Nats walk past D-Backs in opener
Vidro's four RBIs, 10 free passes end four-game skid
PHOENIX -- Last Friday against the Rockies, Nationals second baseman Jose Vidro didn't see his name in the starting lineup and went into manager Frank Robinson's to tell the skipper that he wanted to play more and finish the season strong.
At one point during the month of September, Vidro was relegated to the bench because the team wanted to see what Bernie Castro could do at second base. It also didn't help that Vidro was struggling at the plate.
Since that meeting on Friday, Vidro has started three of the last four games, and Monday night was a game that saw the Vidro of old. He drove in four runs against the Diamondbacks, but it was his bases-loaded walk in the top of the ninth inning that helped the Nationals edge Arizona, 7-6, in front of 29,610 at Chase Field to snap their four-game losing streak.
"I'm glad that Frank listened, because I feel great. I don't have any injuries, and it's just a matter of getting the swing back. The last couple of days, it has been great. I'm just glad that he listened to me," Vidro said.
Diamondbacks reliever Luis Vizcaino had problems getting hitters out in the ninth. He gave up consecutive base hits to Felipe Lopez and Ryan Zimmerman. After Nick Johnson struck out, Austin Kearns was walked intentionally to load the bases. That brought up Vidro, who already had two hits and three RBIs in the game.
Vidro worked the count to 3-0. Robinson gave Vidro the green light to swing at 3-0. Vidro swung and fouled off the next pitch. Vizcaino's next pitch looked too close to take, but Vidro, not known to draw a lot of walks, took the pitch and home plate umpire James Hoye called it a ball to force Lopez home for the go-ahead run. It was Vidro's second walk in 69 plate appearances since being activated from the disabled list on Aug. 18.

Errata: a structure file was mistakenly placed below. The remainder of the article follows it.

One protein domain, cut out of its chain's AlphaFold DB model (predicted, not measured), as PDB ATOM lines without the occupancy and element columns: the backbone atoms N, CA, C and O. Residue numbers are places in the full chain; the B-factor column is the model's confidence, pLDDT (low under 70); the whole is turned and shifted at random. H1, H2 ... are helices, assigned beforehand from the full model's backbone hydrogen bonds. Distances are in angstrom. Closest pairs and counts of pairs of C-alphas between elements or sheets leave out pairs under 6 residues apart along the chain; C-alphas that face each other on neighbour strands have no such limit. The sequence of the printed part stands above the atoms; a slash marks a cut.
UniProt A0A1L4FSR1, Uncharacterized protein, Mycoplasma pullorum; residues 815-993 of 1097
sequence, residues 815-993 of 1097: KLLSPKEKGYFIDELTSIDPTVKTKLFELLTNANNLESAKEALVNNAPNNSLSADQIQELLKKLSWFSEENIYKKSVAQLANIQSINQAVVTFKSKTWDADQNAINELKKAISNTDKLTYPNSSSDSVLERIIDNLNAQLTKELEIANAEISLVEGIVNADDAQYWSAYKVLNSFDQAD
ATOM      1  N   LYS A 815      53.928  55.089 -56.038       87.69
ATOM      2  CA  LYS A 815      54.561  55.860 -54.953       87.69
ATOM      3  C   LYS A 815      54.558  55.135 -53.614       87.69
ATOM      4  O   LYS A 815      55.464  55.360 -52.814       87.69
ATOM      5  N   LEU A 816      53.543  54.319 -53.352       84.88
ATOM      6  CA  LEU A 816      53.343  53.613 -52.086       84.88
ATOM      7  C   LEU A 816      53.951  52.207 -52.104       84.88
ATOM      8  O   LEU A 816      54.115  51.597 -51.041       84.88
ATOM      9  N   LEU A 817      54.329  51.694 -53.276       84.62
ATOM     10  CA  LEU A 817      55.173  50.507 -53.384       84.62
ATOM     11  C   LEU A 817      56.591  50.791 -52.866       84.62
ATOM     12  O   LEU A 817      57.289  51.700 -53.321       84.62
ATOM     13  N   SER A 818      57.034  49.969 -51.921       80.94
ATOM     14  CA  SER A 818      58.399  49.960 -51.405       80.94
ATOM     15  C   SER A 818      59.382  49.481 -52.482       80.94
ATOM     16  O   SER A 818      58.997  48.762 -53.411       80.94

"Vizcaino was struggling to get his pitches over the strike zone," Vidro said. "Frank gave me the green light, 3-0, and I missed that pitch, but I saw plenty of pitches and I had a pretty good idea what kind of stuff the guy had. I saw the pitch. I knew it was low right away when it left his arm. Basically, I was seeing the ball great. I had a great at-bat, and it turned out to be the winning run."
Nationals closer Chad Cordero shut out Arizona in the ninth inning and earned his 25th save of the season.
The Nationals may have won the game, but it marked the fifth consecutive game in which they didn't receive a quality outing from their starting pitchers. Billy Traber lasted three innings plus two batters, and gave up four runs on eight hits.
The D-Backs scored most of their runs by using the long ball. Connor Jackson, Chris Snyder and Chris Young all hit solo home runs.
It was Traber's first appearance since Sept. 2. He had missed a start because of shoulder soreness but said the injury and the layoff had nothing to do with his poor outing on Monday.
But Traber got off the hook as the Nationals came back from a 4-2 deficit to take the lead in the seventh inning.
The bases were loaded with one out when Johnson singled up the middle against Brandon Lyon to tie the score at 4. The runs were charged to starter Claudio Vargas.
After Kearns walked, Vidro singled home two more runs to give the Nationals a 6-4 lead.
"Vidro is swinging the bat with more authority, and he is getting some big hits for us," Robinson said. "You are seeing the bat speed. You are seeing him pull balls. We are seeing him it the ball hard. That's a good sign."
But Arizona came back in the bottom of the eighth inning. Rauch walked Jackson to leadoff the inning and then Damion Easley took Rauch's 3-2 pitch over the left-field wall to tie the score at 6.
Robinson has been concerned by the fact that Rauch has not been throwing strikes on a consistent basis of late. He has been used to Rauch throwing his fastball for strikes at anytime.
"He is not attacking the strike zone. For whatever reason, I don't know. This is the first year where he has not consistently done that," Robinson said.
Rauch believes he has been pushing himself too hard.
"Recently, I'm just going out there and trying to do too good a job. I'm trying to be too fine with it," Rauch said. "When you do that, the results are not favorable. I can live with giving a solo home run because the hitter is beating me. The walks frustrate me more than anything."
Bill Ladson is a reporter for MLB.com. This story was not subject to the approval of Major League Baseball or its clubs.